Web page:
The debate over federal health care reform is at the heart of Virginia vs. Sebelius, a lawsuit filed by Virginia Attorney General Kenneth T. Cuccinelli March 3, shortly after the health care law passed. To date, 20 more states are also challenging the law’s requirements that individuals must carry health insurance or face a penalty.
“Never before has the federal government tried to force every man, woman and child to buy a particular good or service,” Shapiro said in the November/December issue of Capitol Ideas, CSG’s national bimonthly news magazine. “Never before has it said that people face a civil penalty for declining to participate in the marketplace. And never before have courts had to consider such a breathtaking assertion of raw power under the Commerce Clause.”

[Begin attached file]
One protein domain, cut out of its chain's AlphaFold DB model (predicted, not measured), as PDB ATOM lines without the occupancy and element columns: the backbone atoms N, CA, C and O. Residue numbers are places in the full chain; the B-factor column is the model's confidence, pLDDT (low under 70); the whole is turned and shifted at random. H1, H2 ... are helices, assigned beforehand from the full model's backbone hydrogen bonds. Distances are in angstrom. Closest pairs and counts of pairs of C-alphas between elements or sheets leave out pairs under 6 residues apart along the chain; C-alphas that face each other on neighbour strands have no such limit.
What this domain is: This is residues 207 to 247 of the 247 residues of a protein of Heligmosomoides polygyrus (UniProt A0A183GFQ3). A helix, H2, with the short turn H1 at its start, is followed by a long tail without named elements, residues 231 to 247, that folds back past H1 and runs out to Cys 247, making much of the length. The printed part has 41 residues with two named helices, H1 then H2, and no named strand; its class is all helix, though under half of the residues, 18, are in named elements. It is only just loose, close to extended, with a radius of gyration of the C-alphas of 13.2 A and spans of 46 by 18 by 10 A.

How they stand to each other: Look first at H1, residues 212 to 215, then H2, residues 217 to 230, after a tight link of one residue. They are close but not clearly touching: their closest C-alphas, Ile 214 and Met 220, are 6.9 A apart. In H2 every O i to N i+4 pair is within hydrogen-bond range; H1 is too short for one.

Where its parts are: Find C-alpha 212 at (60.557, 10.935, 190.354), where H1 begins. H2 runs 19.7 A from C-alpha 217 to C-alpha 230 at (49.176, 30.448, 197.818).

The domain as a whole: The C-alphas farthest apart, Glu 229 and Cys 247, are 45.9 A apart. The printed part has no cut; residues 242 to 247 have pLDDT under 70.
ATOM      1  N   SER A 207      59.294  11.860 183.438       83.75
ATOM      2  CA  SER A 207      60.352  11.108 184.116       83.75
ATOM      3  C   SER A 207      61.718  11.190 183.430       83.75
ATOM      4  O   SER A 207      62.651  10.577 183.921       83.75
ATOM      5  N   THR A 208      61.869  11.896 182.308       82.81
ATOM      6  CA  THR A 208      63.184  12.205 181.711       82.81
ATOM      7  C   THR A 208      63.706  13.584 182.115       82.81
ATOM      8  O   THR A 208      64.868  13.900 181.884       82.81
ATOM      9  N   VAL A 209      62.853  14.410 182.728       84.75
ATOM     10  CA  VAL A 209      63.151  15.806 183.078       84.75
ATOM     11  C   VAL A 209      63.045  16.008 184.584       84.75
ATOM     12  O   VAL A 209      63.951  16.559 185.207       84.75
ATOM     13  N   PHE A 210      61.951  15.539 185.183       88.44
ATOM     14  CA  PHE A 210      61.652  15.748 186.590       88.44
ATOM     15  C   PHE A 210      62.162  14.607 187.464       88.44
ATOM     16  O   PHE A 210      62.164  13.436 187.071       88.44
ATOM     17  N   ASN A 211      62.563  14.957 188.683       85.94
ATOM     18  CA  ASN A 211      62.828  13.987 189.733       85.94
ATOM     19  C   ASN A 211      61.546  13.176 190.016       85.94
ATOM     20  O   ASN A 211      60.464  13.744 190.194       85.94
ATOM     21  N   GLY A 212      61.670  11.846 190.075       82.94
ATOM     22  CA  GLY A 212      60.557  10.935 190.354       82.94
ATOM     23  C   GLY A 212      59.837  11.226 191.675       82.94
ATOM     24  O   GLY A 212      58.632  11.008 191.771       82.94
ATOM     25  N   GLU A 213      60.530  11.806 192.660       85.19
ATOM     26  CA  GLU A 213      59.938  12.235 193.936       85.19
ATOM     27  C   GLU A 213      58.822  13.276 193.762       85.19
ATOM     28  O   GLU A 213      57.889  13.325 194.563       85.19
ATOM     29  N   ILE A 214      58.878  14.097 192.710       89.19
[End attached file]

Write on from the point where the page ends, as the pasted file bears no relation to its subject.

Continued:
Metzger said the minimum coverage provision falls under the broad tax power of Congress. “It really is a tax on those who choose to forego insurance. You fail to purchase insurance, it’s not made unlawful. You simply owe a penalty,” she said at a previous debate on the issue at the University of Maryland School of Law. The penalty for those who decline to buy insurance, she said, is about the cost of the lowest level of health insurance. The minimum coverage provision easily meets the requirements of the tax code, she said. That’s just one argument Metzger has to support the constitutionality of the health care reform act.
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